plant, is contemplating closing the facility rather than installing $1.1
billion in emission control systems mandated by a federal court order to
reduce smog over the nearby Grand Canyon.

"It has always been the Hopi way to maintain stewardship over the land,
protecting and preserving our vast and precious resources," Taylor said.
"No resource is more important to the future vitality of the Hopi homeland
than water. The aquifer feeds the washes and springs that nourish Hopi and
Navajo lands. It generates water we depend on for drinking and spiritual
and ceremonial purposes. The aquifer is as important to the Hopi way of
life as the blood that runs through our veins.

"But while it is imperative that Peabody stop using water from the N
Aquifer," Taylor said, "the continued operation of Black Mesa and the
Mohave Generating Station is of the greatest importance to the continued
social and economic well being of the Hopi Tribe. Closure of the Mohave
plant will have a devastating impact on the Hopi government's budget. The
situation is dire."

The Hopi and Navajo nations and Peabody are asking the California Public
Utilities Commission to grant Edison the necessary permits to install the
emission controls and continue operations beyond 2005. The Hopi also are
asking Peabody and plant owners to construct a pipeline from the Coconino
Aquifer near Flagstaff to provide the water needed to slurry Black Mesa
coal to the plant.

Hydrologists and energy experts hired by the tribes told the commission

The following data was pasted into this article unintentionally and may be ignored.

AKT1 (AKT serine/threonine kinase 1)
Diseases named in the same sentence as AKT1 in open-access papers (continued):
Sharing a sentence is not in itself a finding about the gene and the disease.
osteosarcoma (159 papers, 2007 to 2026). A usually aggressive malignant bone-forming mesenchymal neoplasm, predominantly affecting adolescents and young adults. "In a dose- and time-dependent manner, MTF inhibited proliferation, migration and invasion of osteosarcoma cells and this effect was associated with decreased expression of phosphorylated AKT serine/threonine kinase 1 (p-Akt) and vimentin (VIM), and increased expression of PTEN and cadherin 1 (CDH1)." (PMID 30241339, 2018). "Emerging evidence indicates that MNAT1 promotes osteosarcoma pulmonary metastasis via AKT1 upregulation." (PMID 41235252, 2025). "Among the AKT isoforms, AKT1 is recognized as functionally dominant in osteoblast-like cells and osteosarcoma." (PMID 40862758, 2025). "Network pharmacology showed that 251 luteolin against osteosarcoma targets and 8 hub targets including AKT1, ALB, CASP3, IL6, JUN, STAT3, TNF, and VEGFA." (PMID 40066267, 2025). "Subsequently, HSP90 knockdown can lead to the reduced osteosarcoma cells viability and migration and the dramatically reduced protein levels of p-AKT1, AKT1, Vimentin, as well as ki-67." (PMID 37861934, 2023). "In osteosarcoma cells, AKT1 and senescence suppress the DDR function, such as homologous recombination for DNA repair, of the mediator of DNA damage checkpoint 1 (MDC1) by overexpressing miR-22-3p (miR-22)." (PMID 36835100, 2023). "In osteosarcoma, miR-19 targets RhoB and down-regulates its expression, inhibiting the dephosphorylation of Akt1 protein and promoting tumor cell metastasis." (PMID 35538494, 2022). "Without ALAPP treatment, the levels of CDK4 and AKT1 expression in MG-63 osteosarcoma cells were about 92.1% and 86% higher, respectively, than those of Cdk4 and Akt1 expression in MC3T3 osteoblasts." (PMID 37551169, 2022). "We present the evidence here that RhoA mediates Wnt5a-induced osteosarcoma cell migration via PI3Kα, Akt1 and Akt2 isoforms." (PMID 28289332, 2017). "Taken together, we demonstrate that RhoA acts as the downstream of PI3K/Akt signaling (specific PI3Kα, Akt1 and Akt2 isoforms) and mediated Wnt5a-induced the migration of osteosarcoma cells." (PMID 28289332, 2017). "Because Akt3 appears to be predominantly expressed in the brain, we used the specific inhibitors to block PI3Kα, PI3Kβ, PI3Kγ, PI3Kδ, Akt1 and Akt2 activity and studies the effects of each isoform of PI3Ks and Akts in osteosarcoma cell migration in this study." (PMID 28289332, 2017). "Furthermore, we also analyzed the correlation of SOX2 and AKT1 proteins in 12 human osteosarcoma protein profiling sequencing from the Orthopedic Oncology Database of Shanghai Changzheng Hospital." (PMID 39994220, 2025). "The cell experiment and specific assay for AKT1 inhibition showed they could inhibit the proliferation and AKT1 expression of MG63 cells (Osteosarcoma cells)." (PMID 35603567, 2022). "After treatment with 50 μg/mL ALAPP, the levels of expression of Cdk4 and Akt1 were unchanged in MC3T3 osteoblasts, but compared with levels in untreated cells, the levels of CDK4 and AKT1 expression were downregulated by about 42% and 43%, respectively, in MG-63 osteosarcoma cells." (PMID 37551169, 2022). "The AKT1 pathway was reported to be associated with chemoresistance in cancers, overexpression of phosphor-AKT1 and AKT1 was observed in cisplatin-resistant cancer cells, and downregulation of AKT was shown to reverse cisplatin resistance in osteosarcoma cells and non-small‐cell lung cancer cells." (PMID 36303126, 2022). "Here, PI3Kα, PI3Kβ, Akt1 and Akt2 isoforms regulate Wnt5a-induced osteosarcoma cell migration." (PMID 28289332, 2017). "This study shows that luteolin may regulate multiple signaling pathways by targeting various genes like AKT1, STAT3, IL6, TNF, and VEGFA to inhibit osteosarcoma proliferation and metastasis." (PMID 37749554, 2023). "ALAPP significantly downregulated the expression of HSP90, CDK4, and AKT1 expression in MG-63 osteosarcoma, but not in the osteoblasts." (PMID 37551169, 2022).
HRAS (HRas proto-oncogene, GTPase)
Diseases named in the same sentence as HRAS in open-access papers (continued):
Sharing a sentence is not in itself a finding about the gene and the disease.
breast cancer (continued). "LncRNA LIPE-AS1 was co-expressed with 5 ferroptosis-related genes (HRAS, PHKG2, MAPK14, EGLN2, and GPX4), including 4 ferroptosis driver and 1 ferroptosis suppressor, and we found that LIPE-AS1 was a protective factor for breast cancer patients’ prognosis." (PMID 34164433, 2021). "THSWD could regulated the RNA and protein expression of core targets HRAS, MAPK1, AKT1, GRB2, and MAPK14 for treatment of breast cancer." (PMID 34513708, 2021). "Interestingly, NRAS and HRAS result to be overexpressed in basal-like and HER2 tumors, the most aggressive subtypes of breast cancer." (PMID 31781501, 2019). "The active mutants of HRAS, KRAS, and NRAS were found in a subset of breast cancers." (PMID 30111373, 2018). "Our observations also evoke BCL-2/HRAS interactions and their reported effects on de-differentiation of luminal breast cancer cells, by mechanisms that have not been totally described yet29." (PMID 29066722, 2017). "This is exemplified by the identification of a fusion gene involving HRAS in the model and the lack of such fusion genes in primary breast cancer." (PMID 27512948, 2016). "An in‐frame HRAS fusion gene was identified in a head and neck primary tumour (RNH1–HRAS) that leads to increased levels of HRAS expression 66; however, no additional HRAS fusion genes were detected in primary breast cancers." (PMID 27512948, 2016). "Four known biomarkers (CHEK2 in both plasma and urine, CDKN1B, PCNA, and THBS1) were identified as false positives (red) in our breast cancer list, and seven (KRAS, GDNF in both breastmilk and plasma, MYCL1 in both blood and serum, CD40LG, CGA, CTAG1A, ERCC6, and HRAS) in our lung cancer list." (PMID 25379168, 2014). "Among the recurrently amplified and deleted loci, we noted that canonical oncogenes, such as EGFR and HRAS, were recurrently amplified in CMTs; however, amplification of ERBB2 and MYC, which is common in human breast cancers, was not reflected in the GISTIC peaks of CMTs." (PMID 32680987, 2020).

that even if the costs of the pipeline and emission controls were passed on
to Mohave ratepayers, the price of energy would still be much lower than
energy purchased from a power plant using natural gas.

"The savings to ratepayers served by coal-fired operations at the Mohave
Generating Station would be approximately $1.4 billion," Rose told the
commission.

Taylor is also asking the federal government to provide additional money to
expand the C Aquifer pipeline so it can provide additional water to the
Hopi and Navajo nations for future economic development.

The Hopi tribal council has an aggressive plan to build a diversified
economy on the reservation. The strategy includes completion of the C
Aquifer pipeline, construction of the Turquoise Trail - a road project
linking the reservation with Northern Arizona - and development of Tawaovi,
a planned community of homes, commercial development and government office
buildings.

"We are working hard to find ways to bring economic development to the Hopi
Tribe," Taylor said. "We are working to build our communities and to
develop opportunities for our children that are founded in economic
security. We are not interested in quick fixes. Like all Americans, we want
a future that is both bright and sustainable."

Unfortunately, the Hopi reservation is lacking a basic infrastructure of
water and sewer systems, roads and utilities. Taylor believes the federal
government needs to be reminded of its trust responsibility to tribes and
help out with necessary funding for the pipeline, Turquoise Trail and
Tawaovi.

"The federal government should not allow basic needs to go unmet," Taylor
said. "We should not wait for a catastrophe before there is some action.
After 200 years, it's time our federal government trustee steps up to its
responsibilities.

"We are not asking for a handout," Taylor said. "We are asking for a
helping hand."

Dave Palermo is a special assistant to the Hopi Tribe and a freelance
writer. He can be reached at dgpalermo@aol.com.